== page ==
zloty

[zlaw-tee]
noun, plural zlotys (collectively) zloty.
a nickel coin and monetary unit of Poland, equal to 100 groszy. Abbreviation: Zl.

Origin:
1915–20; < Polish złoty literally, of gold, golden, adj. derivative of złoto gold

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Based on the Random House Dictionary, © Random House, Inc. 2014.
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Word Origin & History

zloty
monetary unit of Poland, 1915, from Pol., lit. "of gold," from zloto "gold," related to Rus. zoloto, Czech zlato "gold" (see gold).
Online Etymology Dictionary, © 2010 Douglas Harper
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Encyclopedia Britannica
Encyclopedia

zloty

monetary unit of Poland. Each zloty (spelled zloty in Polish) is divided into 100 groszy. The National Bank of Poland has the exclusive right to issue currency in the country. Coins range from 1 groszy to 5 zlotys, and bills are issued in amounts varying between 10 and 200 zlotys. On the obverse side of the banknotes are historical figures; for example, King Casimir III (1310-70) appears on the 50-zloty note, and King Sigismund I (1467-1548) is on the 200-zloty bill. The reverse side is adorned with a symbol of the reign of the figure on the front. For example, the 50-zloty note contains an eagle from the royal seal of Casimir III, and the 200-zloty note depicts an eagle intertwined with an S, a design taken from a chapel bearing Sigismund's name.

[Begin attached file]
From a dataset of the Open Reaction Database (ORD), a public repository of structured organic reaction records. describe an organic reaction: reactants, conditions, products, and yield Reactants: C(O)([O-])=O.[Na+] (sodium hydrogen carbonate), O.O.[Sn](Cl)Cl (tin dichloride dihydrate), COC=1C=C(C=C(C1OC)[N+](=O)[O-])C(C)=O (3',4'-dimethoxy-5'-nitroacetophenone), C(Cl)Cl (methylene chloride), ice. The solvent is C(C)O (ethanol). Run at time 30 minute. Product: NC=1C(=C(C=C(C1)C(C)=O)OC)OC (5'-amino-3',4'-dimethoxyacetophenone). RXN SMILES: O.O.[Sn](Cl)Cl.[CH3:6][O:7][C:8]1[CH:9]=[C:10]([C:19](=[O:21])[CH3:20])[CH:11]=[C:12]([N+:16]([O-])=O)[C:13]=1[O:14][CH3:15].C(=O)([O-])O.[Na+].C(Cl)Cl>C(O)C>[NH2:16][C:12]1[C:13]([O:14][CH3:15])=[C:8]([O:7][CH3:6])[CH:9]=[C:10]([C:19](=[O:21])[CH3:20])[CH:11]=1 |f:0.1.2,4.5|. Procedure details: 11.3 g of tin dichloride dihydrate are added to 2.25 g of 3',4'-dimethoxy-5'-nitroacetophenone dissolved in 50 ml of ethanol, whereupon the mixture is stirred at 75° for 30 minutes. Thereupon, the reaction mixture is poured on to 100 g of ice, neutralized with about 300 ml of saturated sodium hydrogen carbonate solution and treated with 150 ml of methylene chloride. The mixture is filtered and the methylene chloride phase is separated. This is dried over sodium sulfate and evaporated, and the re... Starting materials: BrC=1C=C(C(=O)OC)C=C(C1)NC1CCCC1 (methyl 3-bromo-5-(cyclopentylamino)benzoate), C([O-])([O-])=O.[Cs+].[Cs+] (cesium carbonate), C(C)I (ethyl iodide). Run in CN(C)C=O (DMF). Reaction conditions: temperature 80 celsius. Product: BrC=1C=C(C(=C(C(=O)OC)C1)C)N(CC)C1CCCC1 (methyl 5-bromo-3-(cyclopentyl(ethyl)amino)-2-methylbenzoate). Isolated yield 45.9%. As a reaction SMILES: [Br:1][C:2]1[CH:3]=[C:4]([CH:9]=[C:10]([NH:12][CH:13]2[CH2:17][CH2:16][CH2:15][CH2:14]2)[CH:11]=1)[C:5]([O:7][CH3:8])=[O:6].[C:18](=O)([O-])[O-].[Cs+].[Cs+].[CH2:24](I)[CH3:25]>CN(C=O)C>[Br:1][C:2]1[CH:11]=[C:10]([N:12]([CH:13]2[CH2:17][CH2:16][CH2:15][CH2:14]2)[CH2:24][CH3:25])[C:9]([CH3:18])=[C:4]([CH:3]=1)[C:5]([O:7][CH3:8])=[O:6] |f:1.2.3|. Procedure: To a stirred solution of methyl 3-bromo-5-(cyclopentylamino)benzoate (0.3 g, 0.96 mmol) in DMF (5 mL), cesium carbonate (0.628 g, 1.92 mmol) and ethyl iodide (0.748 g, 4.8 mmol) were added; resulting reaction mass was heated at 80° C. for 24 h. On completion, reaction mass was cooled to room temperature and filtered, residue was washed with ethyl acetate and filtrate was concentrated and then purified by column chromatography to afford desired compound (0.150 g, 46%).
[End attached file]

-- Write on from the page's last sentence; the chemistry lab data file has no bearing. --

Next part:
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Encyclopedia Britannica, 2008. Encyclopedia Britannica Online.
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Example sentences
As financial markets seized up, however, the zloty went into reverse.
As a large part of the debt is denominated in dollar or euro, it grows quickly when the zloty weakens.
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